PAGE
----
Traditional production
The town of Gouda became a central cheese market in the seventeenth century, and the first weighing rights were granted in 1668. Farmers and traders were obliged to weigh their cheeses here and taxes were imposed. Records from that time show that at least a million kilos of farmstead cheese were traded that year. In the northern parts of the Netherlands, dairy cooperatives took over cheese production from individual farmers in the late 1800s. Fortunately, the Gouda cheesemakers resisted this trend, and traditional farmstead cheesemaking has persisted till today. Some250 farmers in The Netherlands, most of them in the Gouda region, still produce raw milk farmstead cheese (called boerenkaas). Their numbers are shrinking due to the expansion of urban areas, increased production costs, hygiene restrictions and the abundance of cheap pasteurized imitations.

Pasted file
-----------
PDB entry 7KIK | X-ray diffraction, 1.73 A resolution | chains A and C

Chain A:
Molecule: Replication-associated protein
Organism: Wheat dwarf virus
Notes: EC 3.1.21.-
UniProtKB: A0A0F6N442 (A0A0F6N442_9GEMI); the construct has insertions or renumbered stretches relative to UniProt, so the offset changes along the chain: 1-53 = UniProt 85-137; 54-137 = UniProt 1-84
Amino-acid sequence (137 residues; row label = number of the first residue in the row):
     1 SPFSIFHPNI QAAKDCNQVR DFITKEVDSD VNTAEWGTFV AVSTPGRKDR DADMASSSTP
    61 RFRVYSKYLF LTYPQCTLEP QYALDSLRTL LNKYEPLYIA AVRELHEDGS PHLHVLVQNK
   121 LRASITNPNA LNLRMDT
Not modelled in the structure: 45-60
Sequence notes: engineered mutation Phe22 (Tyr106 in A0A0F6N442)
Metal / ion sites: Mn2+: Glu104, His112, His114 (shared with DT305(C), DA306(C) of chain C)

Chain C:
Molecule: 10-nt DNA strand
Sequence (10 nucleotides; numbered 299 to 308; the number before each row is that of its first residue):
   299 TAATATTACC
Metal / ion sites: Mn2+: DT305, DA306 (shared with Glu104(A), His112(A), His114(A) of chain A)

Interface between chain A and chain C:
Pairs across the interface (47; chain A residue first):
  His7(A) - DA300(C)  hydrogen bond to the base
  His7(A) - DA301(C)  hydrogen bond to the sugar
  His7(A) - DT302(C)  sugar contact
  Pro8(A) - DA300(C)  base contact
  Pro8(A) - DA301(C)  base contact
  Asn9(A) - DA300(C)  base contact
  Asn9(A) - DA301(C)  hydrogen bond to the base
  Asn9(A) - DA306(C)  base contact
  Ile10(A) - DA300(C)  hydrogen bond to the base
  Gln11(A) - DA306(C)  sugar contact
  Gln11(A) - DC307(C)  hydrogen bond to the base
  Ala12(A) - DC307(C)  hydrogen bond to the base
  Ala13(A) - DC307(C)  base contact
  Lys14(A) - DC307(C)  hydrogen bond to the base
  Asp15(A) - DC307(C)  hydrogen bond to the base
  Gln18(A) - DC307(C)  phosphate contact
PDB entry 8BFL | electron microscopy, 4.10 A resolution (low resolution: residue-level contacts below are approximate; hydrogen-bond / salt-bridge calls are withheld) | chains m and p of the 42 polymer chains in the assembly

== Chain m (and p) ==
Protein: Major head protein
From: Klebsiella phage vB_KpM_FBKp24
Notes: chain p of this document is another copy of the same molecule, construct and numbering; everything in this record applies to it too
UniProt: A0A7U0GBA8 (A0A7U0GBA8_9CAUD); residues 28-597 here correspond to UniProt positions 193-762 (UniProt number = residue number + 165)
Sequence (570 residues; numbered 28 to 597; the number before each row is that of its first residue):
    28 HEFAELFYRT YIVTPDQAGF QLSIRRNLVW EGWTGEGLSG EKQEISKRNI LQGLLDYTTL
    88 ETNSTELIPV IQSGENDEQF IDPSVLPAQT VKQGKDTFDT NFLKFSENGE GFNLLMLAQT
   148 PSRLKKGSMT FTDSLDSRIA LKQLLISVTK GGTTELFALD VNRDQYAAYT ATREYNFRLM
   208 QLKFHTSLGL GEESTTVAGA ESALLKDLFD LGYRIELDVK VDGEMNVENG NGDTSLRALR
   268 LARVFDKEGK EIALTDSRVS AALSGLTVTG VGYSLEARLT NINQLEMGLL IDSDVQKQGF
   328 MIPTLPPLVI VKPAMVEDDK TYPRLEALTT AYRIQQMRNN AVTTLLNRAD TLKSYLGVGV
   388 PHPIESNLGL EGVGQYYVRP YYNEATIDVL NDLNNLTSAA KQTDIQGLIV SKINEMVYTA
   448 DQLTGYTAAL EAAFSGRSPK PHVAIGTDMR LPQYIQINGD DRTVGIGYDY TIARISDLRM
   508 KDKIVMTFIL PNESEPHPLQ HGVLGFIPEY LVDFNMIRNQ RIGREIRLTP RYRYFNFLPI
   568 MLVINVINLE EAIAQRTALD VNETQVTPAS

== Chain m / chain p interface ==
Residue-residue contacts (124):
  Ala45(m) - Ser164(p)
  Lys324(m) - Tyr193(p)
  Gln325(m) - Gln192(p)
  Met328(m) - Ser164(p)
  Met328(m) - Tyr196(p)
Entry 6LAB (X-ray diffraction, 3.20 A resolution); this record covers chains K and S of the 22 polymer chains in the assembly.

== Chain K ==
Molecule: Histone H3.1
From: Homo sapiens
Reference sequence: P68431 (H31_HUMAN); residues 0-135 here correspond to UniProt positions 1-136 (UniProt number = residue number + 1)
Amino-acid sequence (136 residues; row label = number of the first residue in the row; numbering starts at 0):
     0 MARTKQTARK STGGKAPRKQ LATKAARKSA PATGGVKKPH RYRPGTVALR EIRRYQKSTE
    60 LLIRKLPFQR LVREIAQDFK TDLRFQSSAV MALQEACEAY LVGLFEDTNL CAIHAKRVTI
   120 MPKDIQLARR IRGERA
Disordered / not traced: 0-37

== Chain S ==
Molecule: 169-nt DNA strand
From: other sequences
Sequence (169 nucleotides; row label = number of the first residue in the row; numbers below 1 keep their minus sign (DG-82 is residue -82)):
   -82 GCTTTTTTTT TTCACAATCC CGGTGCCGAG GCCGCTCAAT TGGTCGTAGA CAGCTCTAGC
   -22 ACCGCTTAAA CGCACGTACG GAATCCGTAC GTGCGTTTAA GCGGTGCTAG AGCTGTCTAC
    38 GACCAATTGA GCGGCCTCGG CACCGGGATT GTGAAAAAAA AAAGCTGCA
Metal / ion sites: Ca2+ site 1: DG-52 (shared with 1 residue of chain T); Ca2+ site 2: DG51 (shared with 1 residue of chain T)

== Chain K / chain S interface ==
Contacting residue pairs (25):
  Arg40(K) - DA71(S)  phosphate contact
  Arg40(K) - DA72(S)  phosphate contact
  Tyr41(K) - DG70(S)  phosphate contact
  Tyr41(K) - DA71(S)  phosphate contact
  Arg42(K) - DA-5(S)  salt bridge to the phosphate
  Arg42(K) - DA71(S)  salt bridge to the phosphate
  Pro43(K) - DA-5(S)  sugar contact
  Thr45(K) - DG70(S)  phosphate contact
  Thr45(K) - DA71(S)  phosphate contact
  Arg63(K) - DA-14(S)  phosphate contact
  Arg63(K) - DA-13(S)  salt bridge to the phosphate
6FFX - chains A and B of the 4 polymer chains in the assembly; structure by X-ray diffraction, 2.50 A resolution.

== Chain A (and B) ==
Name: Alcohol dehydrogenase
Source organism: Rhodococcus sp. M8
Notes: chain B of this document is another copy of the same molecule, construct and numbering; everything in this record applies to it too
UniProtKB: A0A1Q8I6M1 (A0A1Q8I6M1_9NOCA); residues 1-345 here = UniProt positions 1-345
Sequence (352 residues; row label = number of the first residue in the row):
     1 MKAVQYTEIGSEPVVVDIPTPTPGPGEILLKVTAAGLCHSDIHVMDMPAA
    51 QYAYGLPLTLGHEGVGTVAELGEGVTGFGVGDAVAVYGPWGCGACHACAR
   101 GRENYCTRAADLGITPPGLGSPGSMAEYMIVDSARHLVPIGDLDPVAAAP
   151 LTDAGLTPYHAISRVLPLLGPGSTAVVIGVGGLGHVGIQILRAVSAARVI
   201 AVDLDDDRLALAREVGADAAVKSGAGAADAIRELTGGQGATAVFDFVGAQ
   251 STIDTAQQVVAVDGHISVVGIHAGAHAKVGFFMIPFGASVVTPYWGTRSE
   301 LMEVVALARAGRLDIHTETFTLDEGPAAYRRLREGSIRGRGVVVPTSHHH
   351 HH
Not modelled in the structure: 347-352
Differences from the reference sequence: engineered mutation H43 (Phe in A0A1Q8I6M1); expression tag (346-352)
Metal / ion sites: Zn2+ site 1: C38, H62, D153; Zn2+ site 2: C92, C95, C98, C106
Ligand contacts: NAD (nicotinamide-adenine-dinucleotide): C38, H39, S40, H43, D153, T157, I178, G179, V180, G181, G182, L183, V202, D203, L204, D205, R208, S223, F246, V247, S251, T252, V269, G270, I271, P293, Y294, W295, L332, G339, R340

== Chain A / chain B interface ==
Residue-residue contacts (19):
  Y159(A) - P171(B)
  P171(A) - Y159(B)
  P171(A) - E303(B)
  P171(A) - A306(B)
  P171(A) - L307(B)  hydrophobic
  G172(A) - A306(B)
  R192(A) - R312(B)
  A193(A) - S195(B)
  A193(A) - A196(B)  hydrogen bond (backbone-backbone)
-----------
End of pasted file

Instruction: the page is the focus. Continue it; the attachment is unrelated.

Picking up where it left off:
The Aged Artisan Gouda is a REAL rawmilk product what means the milk and curd are not heated above 40 degrees celcius during the whole production process. This is the reason it is labelled with the EU label for Garanteed Traditional Speciality (GTS).